Highlighting the shortage of sales agents in Australia, local distributor Palace Films has put up an international distribution guarantee for Aussie rules football drama Deadly, Unna', despite the fact that Beyond Films is handling sales on the film.

The move is a first for Palace whose owner-managing director Antonio Zeccola will take an executive producer credit. The Australian Film Finance Corporation (FFC), pay-TV entity the Premium Movie Partnership and the South Australian Film Corporation will also cashflow the project.

Production gets underway in May 2001 with Paul Goldman directing and Mark Lazarus producing. The writers are Goldman and Phillip Gwynne, the author of the much-awarded book from which the script was adapted. All are feature first-timers in these roles.

Palace's action underlines the lack of sales agents willing to finance Australian films. Beyond is the only consistent local player, and is increasingly unwilling to put up cash. Meanwhile, offshore agents are not usually interested in Australian stories without stars. Yet, the commitment of a sales agent is necessary to trigger investment from dominant financier, the FFC.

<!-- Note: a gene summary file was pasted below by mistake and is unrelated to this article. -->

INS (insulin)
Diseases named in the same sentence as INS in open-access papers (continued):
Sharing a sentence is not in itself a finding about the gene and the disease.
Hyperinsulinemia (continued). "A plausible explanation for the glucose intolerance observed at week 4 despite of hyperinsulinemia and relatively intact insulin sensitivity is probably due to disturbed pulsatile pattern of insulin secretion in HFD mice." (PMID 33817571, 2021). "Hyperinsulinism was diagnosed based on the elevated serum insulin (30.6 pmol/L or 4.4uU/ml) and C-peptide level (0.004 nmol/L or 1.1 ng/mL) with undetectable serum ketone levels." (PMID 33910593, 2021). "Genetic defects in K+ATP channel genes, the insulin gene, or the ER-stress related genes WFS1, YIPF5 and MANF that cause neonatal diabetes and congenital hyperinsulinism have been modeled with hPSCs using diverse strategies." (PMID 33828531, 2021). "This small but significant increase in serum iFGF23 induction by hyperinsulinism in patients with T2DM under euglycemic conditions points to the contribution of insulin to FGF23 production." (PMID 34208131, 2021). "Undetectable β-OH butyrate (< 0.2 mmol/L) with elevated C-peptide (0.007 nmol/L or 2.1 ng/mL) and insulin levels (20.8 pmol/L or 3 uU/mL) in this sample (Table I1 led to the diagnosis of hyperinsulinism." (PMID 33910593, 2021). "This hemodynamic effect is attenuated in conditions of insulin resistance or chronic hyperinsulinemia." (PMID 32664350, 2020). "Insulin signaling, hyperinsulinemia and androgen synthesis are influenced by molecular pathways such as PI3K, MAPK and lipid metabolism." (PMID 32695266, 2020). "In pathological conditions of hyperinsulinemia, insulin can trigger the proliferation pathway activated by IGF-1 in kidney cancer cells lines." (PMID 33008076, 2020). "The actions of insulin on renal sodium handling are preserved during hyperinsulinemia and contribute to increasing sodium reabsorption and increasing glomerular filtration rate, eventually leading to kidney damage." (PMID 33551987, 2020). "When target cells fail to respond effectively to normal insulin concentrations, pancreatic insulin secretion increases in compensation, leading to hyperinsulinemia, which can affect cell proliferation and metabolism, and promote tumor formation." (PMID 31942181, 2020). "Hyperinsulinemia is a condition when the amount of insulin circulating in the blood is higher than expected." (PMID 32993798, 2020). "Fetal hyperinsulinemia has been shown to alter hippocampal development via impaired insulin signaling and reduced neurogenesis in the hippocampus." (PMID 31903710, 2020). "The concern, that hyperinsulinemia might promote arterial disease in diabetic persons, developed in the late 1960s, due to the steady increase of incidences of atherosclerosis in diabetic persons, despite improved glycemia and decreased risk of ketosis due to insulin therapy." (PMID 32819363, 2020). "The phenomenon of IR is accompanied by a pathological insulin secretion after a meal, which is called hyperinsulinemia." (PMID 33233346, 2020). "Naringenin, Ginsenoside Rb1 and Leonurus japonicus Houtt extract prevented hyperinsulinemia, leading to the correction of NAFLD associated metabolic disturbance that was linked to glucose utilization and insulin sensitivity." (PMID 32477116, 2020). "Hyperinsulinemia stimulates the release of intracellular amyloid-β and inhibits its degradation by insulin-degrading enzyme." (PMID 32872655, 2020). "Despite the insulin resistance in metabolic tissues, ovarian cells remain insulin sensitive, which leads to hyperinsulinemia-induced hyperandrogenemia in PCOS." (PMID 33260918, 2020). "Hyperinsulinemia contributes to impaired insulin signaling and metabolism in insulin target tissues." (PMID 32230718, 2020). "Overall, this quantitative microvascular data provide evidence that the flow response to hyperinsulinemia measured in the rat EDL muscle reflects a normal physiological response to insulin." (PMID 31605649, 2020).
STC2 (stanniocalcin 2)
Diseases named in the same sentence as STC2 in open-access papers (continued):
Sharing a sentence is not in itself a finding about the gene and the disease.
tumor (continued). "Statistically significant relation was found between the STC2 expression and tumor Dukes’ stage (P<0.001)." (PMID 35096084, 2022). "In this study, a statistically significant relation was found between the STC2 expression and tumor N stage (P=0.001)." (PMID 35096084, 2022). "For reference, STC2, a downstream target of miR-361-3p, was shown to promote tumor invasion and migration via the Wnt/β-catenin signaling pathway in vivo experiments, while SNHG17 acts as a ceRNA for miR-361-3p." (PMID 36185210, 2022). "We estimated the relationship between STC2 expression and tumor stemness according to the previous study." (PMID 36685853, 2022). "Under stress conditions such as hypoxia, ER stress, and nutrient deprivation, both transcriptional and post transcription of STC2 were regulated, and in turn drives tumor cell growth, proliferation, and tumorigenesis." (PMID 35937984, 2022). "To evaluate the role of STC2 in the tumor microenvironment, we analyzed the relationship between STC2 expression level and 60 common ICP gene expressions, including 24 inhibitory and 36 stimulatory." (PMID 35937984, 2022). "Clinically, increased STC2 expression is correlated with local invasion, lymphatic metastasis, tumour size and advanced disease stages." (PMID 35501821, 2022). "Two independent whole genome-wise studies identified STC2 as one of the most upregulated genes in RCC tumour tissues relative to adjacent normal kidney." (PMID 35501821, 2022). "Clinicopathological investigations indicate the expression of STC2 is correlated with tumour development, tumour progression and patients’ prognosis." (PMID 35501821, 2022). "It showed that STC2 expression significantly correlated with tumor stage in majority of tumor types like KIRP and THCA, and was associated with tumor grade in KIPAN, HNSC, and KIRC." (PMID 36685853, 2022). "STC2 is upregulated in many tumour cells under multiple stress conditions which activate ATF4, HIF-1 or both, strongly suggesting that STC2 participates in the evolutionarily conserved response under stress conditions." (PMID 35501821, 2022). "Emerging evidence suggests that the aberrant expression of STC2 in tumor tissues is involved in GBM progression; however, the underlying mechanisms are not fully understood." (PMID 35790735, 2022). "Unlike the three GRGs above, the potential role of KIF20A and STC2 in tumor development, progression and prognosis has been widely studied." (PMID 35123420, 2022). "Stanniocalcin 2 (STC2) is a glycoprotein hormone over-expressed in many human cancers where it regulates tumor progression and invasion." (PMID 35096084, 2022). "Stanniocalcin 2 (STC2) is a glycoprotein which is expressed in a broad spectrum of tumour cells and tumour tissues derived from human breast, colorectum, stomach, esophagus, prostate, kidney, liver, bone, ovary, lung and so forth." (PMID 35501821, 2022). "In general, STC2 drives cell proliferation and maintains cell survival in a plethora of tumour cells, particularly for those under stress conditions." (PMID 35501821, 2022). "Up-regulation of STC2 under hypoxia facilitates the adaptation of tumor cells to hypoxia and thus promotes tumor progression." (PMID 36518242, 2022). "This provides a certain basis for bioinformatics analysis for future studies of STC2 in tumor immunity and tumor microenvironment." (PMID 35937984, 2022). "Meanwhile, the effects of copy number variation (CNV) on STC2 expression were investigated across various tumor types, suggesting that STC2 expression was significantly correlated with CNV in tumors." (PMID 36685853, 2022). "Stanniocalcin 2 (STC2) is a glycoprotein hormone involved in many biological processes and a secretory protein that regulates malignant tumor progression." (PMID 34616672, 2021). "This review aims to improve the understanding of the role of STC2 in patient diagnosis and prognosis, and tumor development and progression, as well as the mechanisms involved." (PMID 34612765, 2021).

Deadly, Unna' (working title) is one of a package of films funded under a joint venture between the Adelaide Festival of Arts and SBS Independent (SBSI), which are scheduled to premiere at the festival in March, 2002. Former SBSI general manager and festival associate director Bridge Ikin will also executive produce.

Deadly, Unna' is set in a shabby little fishing town in rural Australia. At the heart of the contemporary story is the local Australian Rules football team, the only thing that the Goonyas (the whites) have in common with the Nungas (the blacks).

  • Producer Glenys Rowe will succeed Bridget Ikin as general manager of SBSI, the production arm of broadcaster SBS. Her recent credits include Idiot Box, Feeling Sexy and the documentaries Bodywork and The Good Woman Of Bangkok.